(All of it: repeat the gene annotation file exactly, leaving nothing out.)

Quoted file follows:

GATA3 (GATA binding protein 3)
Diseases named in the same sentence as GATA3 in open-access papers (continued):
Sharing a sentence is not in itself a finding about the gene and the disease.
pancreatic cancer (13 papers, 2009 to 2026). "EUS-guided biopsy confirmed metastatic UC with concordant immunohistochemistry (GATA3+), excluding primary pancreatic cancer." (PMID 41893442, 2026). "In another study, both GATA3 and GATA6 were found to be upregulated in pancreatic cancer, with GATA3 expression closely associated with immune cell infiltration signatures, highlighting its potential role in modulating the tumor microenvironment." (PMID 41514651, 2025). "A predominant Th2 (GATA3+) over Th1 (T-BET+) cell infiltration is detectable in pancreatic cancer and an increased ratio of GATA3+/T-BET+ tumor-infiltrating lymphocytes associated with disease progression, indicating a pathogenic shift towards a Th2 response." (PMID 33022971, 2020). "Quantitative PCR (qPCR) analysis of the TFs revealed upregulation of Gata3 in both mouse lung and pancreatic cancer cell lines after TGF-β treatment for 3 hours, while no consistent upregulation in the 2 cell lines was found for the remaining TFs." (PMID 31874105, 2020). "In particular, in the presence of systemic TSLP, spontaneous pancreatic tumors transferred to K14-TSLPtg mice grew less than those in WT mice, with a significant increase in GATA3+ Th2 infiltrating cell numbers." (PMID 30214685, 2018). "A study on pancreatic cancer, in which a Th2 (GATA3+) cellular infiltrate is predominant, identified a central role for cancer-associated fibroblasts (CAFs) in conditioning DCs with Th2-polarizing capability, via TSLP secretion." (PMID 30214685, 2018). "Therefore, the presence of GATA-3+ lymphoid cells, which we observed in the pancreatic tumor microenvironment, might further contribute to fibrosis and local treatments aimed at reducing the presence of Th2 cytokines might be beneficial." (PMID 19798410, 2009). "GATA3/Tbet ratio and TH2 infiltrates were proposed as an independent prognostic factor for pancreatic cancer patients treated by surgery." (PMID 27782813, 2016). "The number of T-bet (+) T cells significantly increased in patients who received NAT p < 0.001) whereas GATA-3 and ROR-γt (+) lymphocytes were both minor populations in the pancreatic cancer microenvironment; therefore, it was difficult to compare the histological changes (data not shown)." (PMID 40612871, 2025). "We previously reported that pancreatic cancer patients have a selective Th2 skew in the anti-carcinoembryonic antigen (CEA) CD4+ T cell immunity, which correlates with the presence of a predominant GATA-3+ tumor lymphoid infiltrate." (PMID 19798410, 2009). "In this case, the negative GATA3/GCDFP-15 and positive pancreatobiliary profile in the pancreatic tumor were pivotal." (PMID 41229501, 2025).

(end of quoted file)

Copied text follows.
GATA3 (GATA binding protein 3)
Diseases named in the same sentence as GATA3 in open-access papers (continued):
Sharing a sentence is not in itself a finding about the gene and the disease.
pancreatic cancer (13 papers, 2009 to 2026). "EUS-guided biopsy confirmed metastatic UC with concordant immunohistochemistry (GATA3+), excluding primary pancreatic cancer." (PMID 41893442, 2026). "In another study, both GATA3 and GATA6 were found to be upregulated in pancreatic cancer, with GATA3 expression closely associated with immune cell infiltration signatures, highlighting its potential role in modulating the tumor microenvironment." (PMID 41514651, 2025). "A predominant Th2 (GATA3+) over Th1 (T-BET+) cell infiltration is detectable in pancreatic cancer and an increased ratio of GATA3+/T-BET+ tumor-infiltrating lymphocytes associated with disease progression, indicating a pathogenic shift towards a Th2 response." (PMID 33022971, 2020). "Quantitative PCR (qPCR) analysis of the TFs revealed upregulation of Gata3 in both mouse lung and pancreatic cancer cell lines after TGF-β treatment for 3 hours, while no consistent upregulation in the 2 cell lines was found for the remaining TFs." (PMID 31874105, 2020). "In particular, in the presence of systemic TSLP, spontaneous pancreatic tumors transferred to K14-TSLPtg mice grew less than those in WT mice, with a significant increase in GATA3+ Th2 infiltrating cell numbers." (PMID 30214685, 2018). "A study on pancreatic cancer, in which a Th2 (GATA3+) cellular infiltrate is predominant, identified a central role for cancer-associated fibroblasts (CAFs) in conditioning DCs with Th2-polarizing capability, via TSLP secretion." (PMID 30214685, 2018). "Therefore, the presence of GATA-3+ lymphoid cells, which we observed in the pancreatic tumor microenvironment, might further contribute to fibrosis and local treatments aimed at reducing the presence of Th2 cytokines might be beneficial." (PMID 19798410, 2009). "GATA3/Tbet ratio and TH2 infiltrates were proposed as an independent prognostic factor for pancreatic cancer patients treated by surgery." (PMID 27782813, 2016). "The number of T-bet (+) T cells significantly increased in patients who received NAT p < 0.001) whereas GATA-3 and ROR-γt (+) lymphocytes were both minor populations in the pancreatic cancer microenvironment; therefore, it was difficult to compare the histological changes (data not shown)." (PMID 40612871, 2025). "We previously reported that pancreatic cancer patients have a selective Th2 skew in the anti-carcinoembryonic antigen (CEA) CD4+ T cell immunity, which correlates with the presence of a predominant GATA-3+ tumor lymphoid infiltrate." (PMID 19798410, 2009). "In this case, the negative GATA3/GCDFP-15 and positive pancreatobiliary profile in the pancreatic tumor were pivotal." (PMID 41229501, 2025).